New Books Network

E. Bazzano and M. Hermansen, “Varieties of American Sufism” (SUNY Press, 2020)
Sufism in America is now a developed sub-field of study that exists at the intersection of Islamic Studies, American religions, and popular spirituality. Varieties of American Sufism: Islam, Sufi Orders, and Authority in a Time of Transition (State University of New York Press 2020) an edited volume by Elliott Bazzano... Read More
David Livingstone Smith, “On Inhumanity: Dehumanization and How to Resist It” (Oxford UP, 2020)
The Rwandan genocide, the Holocaust, the lynching of African Americans, the colonial slave trade: these are horrific episodes of mass violence spawned from racism and hatred. We like to think that we could never see such evils again–that we would stand up and fight. But something deep in the human... Read More
Rachel V. González, “Quinceañera Style: Social Belonging and Latinx Consumer Identities” (U Texas Press, 2019)
A quinceañera is a traditional fifteenth birthday celebration for young women (though in contemporary times, it can also be for young men) in many Latinx communities.  While the celebration has roots in religiosity, it has also become a space for imagining and performing class, identity, and Americanity.  With fieldwork conducted... Read More
Sai Balakrishnan, “Shareholder Cities: Land Transformations Along Urban Corridors in India” (U Pennsylvania Press, 2019)
In the thoroughly researched, lucidly narrated new book Shareholder Cities: Land Transformations Along Urban Corridors in India (University of Pennsylvania Press), Sai Balakrishnan (Assistant Professor of City and Urban Planning at UC Berkeley) examines the novel phenomenon of the conversion of agrarian landowners into urban shareholders in India’s newly emerging... Read More
Ellen M. Snyder-Grenier, “The House on Henry Street: The Enduring Life of a Lower East Side Settlement” (NYU Press, 2020)
On a cold March day in 1893, 26-year-old nurse Lillian Wald rushed through the poverty-stricken streets of New York’s Lower East Side to a squalid bedroom where a young mother lay dying—abandoned by her doctor because she could not pay his fee. The misery in the room and the walk... Read More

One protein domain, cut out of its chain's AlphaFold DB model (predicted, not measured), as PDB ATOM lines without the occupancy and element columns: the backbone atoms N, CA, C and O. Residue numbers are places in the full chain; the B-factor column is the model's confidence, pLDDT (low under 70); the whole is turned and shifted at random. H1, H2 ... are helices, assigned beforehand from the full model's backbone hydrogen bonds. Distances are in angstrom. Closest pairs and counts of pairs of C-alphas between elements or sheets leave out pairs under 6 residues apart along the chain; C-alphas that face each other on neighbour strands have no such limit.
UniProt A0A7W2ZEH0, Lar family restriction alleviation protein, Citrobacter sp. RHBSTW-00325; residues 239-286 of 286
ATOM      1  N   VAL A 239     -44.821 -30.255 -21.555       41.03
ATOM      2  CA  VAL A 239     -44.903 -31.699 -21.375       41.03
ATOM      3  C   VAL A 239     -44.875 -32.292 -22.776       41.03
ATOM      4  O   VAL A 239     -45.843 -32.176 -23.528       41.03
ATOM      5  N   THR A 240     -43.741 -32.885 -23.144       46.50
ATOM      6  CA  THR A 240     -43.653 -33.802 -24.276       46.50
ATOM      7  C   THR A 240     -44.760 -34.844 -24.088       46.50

M. Ramirez and D. Peterson, “Ignored Racism: White Animus Toward Latinos (Cambridge UP, 2020)
Although Latinos are now the largest non-majority group in the United States, existing research on white attitudes toward Latinos has focused almost exclusively on attitudes toward immigration. Ignored Racism: White Animus Toward Latinos (Cambridge University Press) changes that. It argues that such accounts fundamentally underestimate the political power of whites’... Read More
Majid Daneshgar, “Studying the Qur’an in the Muslim Academy” (Oxford UP, 2019)
“Consider the works of the renowned Nobel-prize-winning African American writer, literary and social critic, and activist Toni Morrison (b. 1931),” writes Majid Daneshgar. “Hers—like Said’s—are popular in the West and cover most of the principal themes covered by Orientalism, including otherness, outsider-ship, exploitation and cultural colonialism and imperialism. Yet …... Read More
Angèle Christin, “Metrics at Work: Journalism and the Contested Meaning of Algorithms” (Princeton UP, 2020)
How are algorithms changing journalism? In Metrics at Work: Journalism and the Contested Meaning of Algorithms (Princeton University Press), Angèle Christin, an assistant professor in the Department of Communication at Stanford University, explores the impact of metrics and analytics on the newsrooms of New York and Paris. Using an ethnography of... Read More
Mariana Mogilevich, “The Invention of Public Space: Designing for Inclusion in Lindsay’s New York” (U Minnesota Press, 2020)
As suburbanization, racial conflict, and the consequences of urban renewal threatened New York City with “urban crisis,” the administration of Mayor John V. Lindsay (1966–1973) experimented with a broad array of projects in open spaces to affirm the value of city life. Mariana Mogilevich provides a fascinating history of a... Read More
Thea Riofrancos, “Resource Radicals: From Petro-Nationalism to Post-Extractivism in Ecuador” (Duke UP, 2020)
In 2007, Ecuador joined the Latin American “Pink Tide” by electing a left-wing president, Rafael Correa, who voiced opposition to US imperialism and advocated higher levels of redistribution and social investment. However, shortly after coming to power, Correa came into conflict with members of his own coalition over the future... Read More